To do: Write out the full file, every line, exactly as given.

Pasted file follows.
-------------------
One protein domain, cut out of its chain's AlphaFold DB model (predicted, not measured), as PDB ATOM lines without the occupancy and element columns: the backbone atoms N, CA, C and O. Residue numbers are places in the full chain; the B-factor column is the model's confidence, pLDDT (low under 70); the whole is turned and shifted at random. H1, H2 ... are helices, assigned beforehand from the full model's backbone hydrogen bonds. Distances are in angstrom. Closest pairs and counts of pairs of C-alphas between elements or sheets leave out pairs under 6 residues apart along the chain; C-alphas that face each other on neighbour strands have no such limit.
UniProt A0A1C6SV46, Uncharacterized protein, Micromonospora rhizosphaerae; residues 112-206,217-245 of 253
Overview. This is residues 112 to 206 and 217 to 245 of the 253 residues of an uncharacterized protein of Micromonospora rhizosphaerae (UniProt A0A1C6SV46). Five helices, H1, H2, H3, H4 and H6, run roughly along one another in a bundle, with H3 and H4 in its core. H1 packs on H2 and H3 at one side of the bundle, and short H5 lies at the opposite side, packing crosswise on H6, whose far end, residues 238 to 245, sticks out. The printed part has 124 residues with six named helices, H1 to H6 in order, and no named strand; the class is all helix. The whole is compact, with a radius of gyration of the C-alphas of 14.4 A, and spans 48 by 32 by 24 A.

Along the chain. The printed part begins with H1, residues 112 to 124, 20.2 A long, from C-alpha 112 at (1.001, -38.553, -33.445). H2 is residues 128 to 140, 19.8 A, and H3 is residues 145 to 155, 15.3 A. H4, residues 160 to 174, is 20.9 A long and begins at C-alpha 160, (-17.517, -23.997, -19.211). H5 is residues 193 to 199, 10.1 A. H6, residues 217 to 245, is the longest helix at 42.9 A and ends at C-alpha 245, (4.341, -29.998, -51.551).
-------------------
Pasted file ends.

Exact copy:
One protein domain, cut out of its chain's AlphaFold DB model (predicted, not measured), as PDB ATOM lines without the occupancy and element columns: the backbone atoms N, CA, C and O. Residue numbers are places in the full chain; the B-factor column is the model's confidence, pLDDT (low under 70); the whole is turned and shifted at random. H1, H2 ... are helices, assigned beforehand from the full model's backbone hydrogen bonds. Distances are in angstrom. Closest pairs and counts of pairs of C-alphas between elements or sheets leave out pairs under 6 residues apart along the chain; C-alphas that face each other on neighbour strands have no such limit.
UniProt A0A1C6SV46, Uncharacterized protein, Micromonospora rhizosphaerae; residues 112-206,217-245 of 253
Overview. This is residues 112 to 206 and 217 to 245 of the 253 residues of an uncharacterized protein of Micromonospora rhizosphaerae (UniProt A0A1C6SV46). Five helices, H1, H2, H3, H4 and H6, run roughly along one another in a bundle, with H3 and H4 in its core. H1 packs on H2 and H3 at one side of the bundle, and short H5 lies at the opposite side, packing crosswise on H6, whose far end, residues 238 to 245, sticks out. The printed part has 124 residues with six named helices, H1 to H6 in order, and no named strand; the class is all helix. The whole is compact, with a radius of gyration of the C-alphas of 14.4 A, and spans 48 by 32 by 24 A.

Along the chain. The printed part begins with H1, residues 112 to 124, 20.2 A long, from C-alpha 112 at (1.001, -38.553, -33.445). H2 is residues 128 to 140, 19.8 A, and H3 is residues 145 to 155, 15.3 A. H4, residues 160 to 174, is 20.9 A long and begins at C-alpha 160, (-17.517, -23.997, -19.211). H5 is residues 193 to 199, 10.1 A. H6, residues 217 to 245, is the longest helix at 42.9 A and ends at C-alpha 245, (4.341, -29.998, -51.551).